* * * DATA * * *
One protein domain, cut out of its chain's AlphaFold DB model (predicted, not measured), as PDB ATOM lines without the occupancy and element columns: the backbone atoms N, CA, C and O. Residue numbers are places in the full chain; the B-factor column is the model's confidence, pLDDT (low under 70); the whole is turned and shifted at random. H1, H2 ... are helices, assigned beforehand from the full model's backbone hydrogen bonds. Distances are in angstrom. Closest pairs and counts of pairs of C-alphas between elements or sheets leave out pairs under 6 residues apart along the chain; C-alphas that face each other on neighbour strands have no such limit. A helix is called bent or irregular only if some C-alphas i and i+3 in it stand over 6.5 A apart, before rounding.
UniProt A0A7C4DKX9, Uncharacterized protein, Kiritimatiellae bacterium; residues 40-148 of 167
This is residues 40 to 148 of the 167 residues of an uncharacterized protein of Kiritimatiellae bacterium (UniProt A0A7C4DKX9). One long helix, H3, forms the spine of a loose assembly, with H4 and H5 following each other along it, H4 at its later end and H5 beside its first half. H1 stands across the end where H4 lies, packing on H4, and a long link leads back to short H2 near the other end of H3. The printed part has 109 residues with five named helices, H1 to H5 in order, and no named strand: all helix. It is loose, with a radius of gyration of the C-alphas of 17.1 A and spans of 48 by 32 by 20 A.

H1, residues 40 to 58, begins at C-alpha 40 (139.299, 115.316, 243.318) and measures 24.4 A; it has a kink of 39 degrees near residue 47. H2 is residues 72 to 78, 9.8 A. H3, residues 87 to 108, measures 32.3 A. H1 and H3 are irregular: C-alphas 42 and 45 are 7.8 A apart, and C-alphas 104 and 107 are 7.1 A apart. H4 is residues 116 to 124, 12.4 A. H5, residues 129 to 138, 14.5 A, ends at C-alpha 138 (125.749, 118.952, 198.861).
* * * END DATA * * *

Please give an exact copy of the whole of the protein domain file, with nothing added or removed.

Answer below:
One protein domain, cut out of its chain's AlphaFold DB model (predicted, not measured), as PDB ATOM lines without the occupancy and element columns: the backbone atoms N, CA, C and O. Residue numbers are places in the full chain; the B-factor column is the model's confidence, pLDDT (low under 70); the whole is turned and shifted at random. H1, H2 ... are helices, assigned beforehand from the full model's backbone hydrogen bonds. Distances are in angstrom. Closest pairs and counts of pairs of C-alphas between elements or sheets leave out pairs under 6 residues apart along the chain; C-alphas that face each other on neighbour strands have no such limit. A helix is called bent or irregular only if some C-alphas i and i+3 in it stand over 6.5 A apart, before rounding.
UniProt A0A7C4DKX9, Uncharacterized protein, Kiritimatiellae bacterium; residues 40-148 of 167
This is residues 40 to 148 of the 167 residues of an uncharacterized protein of Kiritimatiellae bacterium (UniProt A0A7C4DKX9). One long helix, H3, forms the spine of a loose assembly, with H4 and H5 following each other along it, H4 at its later end and H5 beside its first half. H1 stands across the end where H4 lies, packing on H4, and a long link leads back to short H2 near the other end of H3. The printed part has 109 residues with five named helices, H1 to H5 in order, and no named strand: all helix. It is loose, with a radius of gyration of the C-alphas of 17.1 A and spans of 48 by 32 by 20 A.

H1, residues 40 to 58, begins at C-alpha 40 (139.299, 115.316, 243.318) and measures 24.4 A; it has a kink of 39 degrees near residue 47. H2 is residues 72 to 78, 9.8 A. H3, residues 87 to 108, measures 32.3 A. H1 and H3 are irregular: C-alphas 42 and 45 are 7.8 A apart, and C-alphas 104 and 107 are 7.1 A apart. H4 is residues 116 to 124, 12.4 A. H5, residues 129 to 138, 14.5 A, ends at C-alpha 138 (125.749, 118.952, 198.861).